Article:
New Mexico: Black Desert Beetles

2019 January 20

In the first week of December 2018[1], we took a family trip to visit a friend who moved to Las Cruces, New Mexico some years ago (Hi, Dale!) So, I would like to spend a few posts on the insects that we saw while there. We didn’t see a huge variety, but those we did see were quite different from what we are used to here in Michigan. Let’s start today on the various large black beetles that we saw, most of which were various types of Desert Stink Beetles.

This first one we found while looking for gypsum crystals, near Rincon, between Las Cruces and Hatch[2]. It was a big, slow-moving beetle, about an inch long and jet black.



It was easy to catch and handle, and judging from the small, herbivorous mouthparts it wasn’t really capable of any sort of painful biting.


Now, if there’s one thing I’ve learned, it is that no insect is completely lacking in defenses against being eaten. This one can’t hide, can’t run, maybe can’t fly, can’t fight, and while its armor is pretty good, it isn’t good enough to fend off something looking to eat it. So clearly, it has something else going for it. And we get a hint at what this is from its peculiar behavior when it felt threatened – it would essentially stand on its head, with its abdomen tip sticking up in the air.


This is extremely suggestive that it was preparing to spray us with something noxious. And, when we got back to Dale’s place where we could look it up, it turns out to be one of the several species of Desert Stink Beetles in the genus Eleodes. And that is in fact what they do. They apparently hold the stink as a last resort, since it didn’t spray me while I was messing with it, but I bet if I had crushed it I would have gotten a snootful.

Later that day, we found several others which were all similar, but appeared to be different species. They varied in the shape of their pronotum (the segment just behind the head), in the shape of their abdomens, and in whether their wing covers were smooth or striated, but they all acted pretty similarly.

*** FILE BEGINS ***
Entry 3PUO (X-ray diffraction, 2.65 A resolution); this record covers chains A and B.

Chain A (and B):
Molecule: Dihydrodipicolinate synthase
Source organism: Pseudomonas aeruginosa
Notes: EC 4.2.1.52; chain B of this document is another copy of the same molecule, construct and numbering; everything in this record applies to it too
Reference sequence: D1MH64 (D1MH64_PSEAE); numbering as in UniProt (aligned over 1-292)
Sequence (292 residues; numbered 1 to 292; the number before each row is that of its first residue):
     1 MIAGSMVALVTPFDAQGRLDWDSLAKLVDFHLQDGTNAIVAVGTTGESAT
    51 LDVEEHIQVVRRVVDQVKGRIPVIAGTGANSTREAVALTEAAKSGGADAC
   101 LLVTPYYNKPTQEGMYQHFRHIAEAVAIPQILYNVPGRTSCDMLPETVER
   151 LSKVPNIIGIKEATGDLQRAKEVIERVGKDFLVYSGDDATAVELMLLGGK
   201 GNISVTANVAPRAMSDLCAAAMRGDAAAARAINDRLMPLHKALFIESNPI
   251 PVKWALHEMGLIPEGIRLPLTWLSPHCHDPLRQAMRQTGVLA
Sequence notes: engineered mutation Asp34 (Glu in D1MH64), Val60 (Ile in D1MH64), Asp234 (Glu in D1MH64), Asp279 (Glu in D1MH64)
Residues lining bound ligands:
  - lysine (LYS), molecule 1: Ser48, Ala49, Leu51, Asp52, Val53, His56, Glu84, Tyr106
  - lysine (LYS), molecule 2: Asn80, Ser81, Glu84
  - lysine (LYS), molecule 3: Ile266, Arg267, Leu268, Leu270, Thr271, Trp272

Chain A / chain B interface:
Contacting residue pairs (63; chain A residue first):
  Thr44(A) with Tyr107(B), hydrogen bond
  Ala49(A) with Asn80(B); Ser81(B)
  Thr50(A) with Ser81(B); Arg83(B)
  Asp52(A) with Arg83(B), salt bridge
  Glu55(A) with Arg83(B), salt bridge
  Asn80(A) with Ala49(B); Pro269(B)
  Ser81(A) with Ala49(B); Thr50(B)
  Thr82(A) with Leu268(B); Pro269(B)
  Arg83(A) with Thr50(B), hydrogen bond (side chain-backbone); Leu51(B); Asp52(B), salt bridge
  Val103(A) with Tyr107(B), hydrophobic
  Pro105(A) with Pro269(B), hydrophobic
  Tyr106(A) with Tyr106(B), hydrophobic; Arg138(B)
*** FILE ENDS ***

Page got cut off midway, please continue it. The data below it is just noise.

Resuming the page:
While their stench defense is on average apparently pretty good (seeing as how these beetles are all over the place), Dale’s guidebook mentioned that there are at least some desert rodent species that have found a workaround. It seems they will grab the beetle, stick it into the ground abdomen first so that it can’t spray, and then eat down from the head end. And, in fact, when we went up to White Sands the next day, Sandy found an example of exactly that: the end of a beetle abdomen stuck into the ground, with the rest all eaten away. The dark end was the part stuck into the sand, and the white part had been sticking up where it could be bleached by the sun.


[1] And the reason we went then, is that airfares are dramatically cheaper halfway between Thanksgiving and Christmas than they are during either of those times.

[2] Hatch isn’t a very big town, but it does have Sparky’s Burgers. Which, for some reason, is adorned with statuary from other restaurants. It’s as if they are trophies of the foes they have vanquished, like a headhunter showing off his shrunken heads.




Anyway, all around the area there are places where groundwater seeps up from below and evaporates. When it does this, the calcium sulfate that had been dissolved in the water crystallizes as gypsum, resulting in various shapes of crystals growing up right out of the ground.

One Response
  1. Kathryn Boyles permalink
    May 16, 2021

    Hello! I’m an Intern at White Sands national park. I’m trying to contact you to see if you would allow me to use the half eaten beetle photos in my pop up ranger presentation to teach the public about our grasshopper mouse. I would give full credit to the taker of the photo. Please feel free to email me. Love your work!

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